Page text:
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Stripped man denies assault claims - Daily News Egypt

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Stripped man denies assault claims

Victim of Friday’s clashes denies being attacked by security forces

Screen grab from the video  aired on Egyptian TV channels
Screen grab from the video aired on Egyptian TV channels

Hamada Saber Ali, a protester who was stripped, beaten, and dragged by Central Security Forces (CSF) on Friday has denied being attacked by CSF.

During investigations conducted on Saturday by the Heliopolis prosecution office at the police hospital where Ali is currently receiving treatment, Ali claimed that protesters attacked and stripped him because they thought he was a CSF member. He explained that he was wearing black clothes similar to the uniforms of CSF members. Ali added that the security forces rescued him from the protesters and transferred him to the hospital.

However, Al-Hayah TV channel broadcast a video on Friday showing CSF stripping, beating, and attacking Ali during Friday’s clashes around Itihadiya presidential palace.

The video provoked anger among several political parties and reactions from the presidency and the Ministry of Interior.

The Ministry of Interior issued a statement on Friday apologising for the incident and asserting that it does not reflect the security forces’ policy, which focuses on protecting citizens and maintaining national security.

Ministry of Interior spokesperson Hany Abdel Lateef said Minister of Interior Mohamed Ibrahim had ordered an investigation of the incident and requested its results quickly, adding that the ministry strongly condemns actions that could affect the relationship between security forces and citizens.

Waleed Nada, an activist working with injured revolutionaries who participated in Friday’s protests, has denounced Ali’s claims. Nada added that Ali was probably threatened by figures from the Ministry of Interior to force him to deny their attack, explaining that the video showed CSF as they beat Ali and dragged him to a CSF vehicle. “Those who appeared in the video cannot be protesters, because they dragged Ali into the CSF vehicle. Would any protester be able to do that?” Nada asked.

Nada claimed that many poor men might issue false statements in exchange for some benefits from the government. “I think this is what happened with Ali,” he added.

The presidency also issued a statement commenting on the incident on Saturday, stating that the video violates human rights stated in the constitution. The presidency also praised the Ministry of Interior’s response to the incident and stated that it would follow the investigation.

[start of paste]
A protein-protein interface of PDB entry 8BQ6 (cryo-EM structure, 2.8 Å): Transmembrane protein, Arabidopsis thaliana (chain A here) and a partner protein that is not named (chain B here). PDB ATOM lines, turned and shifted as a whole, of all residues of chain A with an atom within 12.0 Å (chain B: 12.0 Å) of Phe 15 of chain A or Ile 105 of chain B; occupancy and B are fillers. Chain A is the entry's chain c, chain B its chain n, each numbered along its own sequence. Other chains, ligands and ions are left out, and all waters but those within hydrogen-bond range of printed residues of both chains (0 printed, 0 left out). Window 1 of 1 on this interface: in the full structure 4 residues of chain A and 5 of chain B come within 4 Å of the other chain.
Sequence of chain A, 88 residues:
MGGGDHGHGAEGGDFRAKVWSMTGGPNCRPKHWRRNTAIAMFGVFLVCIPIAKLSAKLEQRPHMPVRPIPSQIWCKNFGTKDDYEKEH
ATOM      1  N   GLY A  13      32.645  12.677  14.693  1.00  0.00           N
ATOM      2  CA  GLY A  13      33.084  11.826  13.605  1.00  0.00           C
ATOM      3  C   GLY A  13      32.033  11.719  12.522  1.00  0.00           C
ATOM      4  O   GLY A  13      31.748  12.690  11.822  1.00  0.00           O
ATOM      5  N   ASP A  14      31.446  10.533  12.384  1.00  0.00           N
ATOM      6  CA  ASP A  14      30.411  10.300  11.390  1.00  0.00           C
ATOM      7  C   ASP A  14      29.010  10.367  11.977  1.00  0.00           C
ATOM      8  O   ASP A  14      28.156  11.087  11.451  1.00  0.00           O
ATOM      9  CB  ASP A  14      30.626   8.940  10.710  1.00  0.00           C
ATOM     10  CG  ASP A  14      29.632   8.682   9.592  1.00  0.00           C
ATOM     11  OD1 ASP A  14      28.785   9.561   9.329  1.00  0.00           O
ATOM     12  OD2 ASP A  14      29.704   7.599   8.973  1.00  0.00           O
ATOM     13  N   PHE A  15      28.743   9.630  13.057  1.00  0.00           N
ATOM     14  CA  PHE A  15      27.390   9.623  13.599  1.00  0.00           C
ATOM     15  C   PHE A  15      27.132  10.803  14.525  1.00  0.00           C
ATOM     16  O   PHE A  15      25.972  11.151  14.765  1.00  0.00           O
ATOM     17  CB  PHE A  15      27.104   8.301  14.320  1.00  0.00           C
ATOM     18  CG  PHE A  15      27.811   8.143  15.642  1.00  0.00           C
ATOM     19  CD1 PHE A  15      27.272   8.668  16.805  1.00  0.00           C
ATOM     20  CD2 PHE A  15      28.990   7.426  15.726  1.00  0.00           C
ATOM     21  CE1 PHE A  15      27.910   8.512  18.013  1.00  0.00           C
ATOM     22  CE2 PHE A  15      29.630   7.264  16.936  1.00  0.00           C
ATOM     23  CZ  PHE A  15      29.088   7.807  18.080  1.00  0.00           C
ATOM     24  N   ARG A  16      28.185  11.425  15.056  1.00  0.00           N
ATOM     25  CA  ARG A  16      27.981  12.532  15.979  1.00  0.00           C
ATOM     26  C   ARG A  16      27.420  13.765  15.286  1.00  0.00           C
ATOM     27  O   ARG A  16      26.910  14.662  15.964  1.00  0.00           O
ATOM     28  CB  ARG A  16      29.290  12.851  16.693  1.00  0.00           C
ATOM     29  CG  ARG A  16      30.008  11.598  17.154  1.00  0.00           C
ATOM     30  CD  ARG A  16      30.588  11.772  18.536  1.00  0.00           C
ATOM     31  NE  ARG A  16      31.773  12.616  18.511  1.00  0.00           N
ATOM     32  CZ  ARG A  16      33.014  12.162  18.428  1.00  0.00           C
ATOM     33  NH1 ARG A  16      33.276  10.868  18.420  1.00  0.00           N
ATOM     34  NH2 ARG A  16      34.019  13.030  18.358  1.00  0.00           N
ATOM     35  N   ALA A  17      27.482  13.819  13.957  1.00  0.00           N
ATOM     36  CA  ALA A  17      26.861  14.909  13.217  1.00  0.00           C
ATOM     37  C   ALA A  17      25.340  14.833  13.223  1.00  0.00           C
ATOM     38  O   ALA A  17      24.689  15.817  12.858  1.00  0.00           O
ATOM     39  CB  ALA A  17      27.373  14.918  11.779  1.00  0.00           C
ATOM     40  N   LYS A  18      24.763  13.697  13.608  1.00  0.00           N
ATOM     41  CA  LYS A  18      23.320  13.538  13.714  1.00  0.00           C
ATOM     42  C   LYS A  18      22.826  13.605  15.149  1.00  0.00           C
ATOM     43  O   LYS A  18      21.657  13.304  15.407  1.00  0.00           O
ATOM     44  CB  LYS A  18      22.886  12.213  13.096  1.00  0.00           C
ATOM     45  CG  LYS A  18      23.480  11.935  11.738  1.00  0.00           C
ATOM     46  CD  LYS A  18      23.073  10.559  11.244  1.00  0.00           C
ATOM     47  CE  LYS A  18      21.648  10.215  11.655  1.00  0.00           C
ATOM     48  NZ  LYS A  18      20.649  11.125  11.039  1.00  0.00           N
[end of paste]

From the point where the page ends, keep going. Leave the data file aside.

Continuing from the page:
The National Salvation Front (NSF), the leading opposition bloc, described the incident as “ugly and shameful”, demanding Minister Ibrahim’s immediate dismissal.

Khaled Dawood, NSF media spokesperson, said security forces have used significantly more violence since Ibrahim was appointed, adding that deaths and injuries among protesters have increased over the past week. He also accused Ibrahim of ordering security forces to use tear gas and birdshot extensively against protesters.

Dawood claimed that the broadcast video is only one example of the way security forces deal with protesters. He added that such actions are predictable following speeches made by leading figures in the presidency and the Muslim Brotherhood, who called on security forces to act decisively against Itihadiya palace protesters and described protesters as “thugs”.

The Free Egyptians Party and Socialist People’s Alliance Party also condemned the incident and demanded Ibrahim’s dismissal.

Freedom and Justice Party head Mohamed Saad El-Katatni praised Ibrahim for his quick response to the incident and called on the ministry to announce the results of investigations quickly.

Ahmed Maher, founder of the 6th of April political movement, said that Friday’s incidents could be the start of Morsy’s fall.  Maher said the police actions during Morsy’s rule would lead to his departure as they did for Mubarak, adding that those actions would be added to Morsy’s list of failures in ruling the country.

Sameh Ashour, head of the Lawyers’ Syndicate and a leading figure at NSF, assigned the syndicate’s Freedoms Committee to follow Ali’s case, according to the Al-Ahram newspaper.



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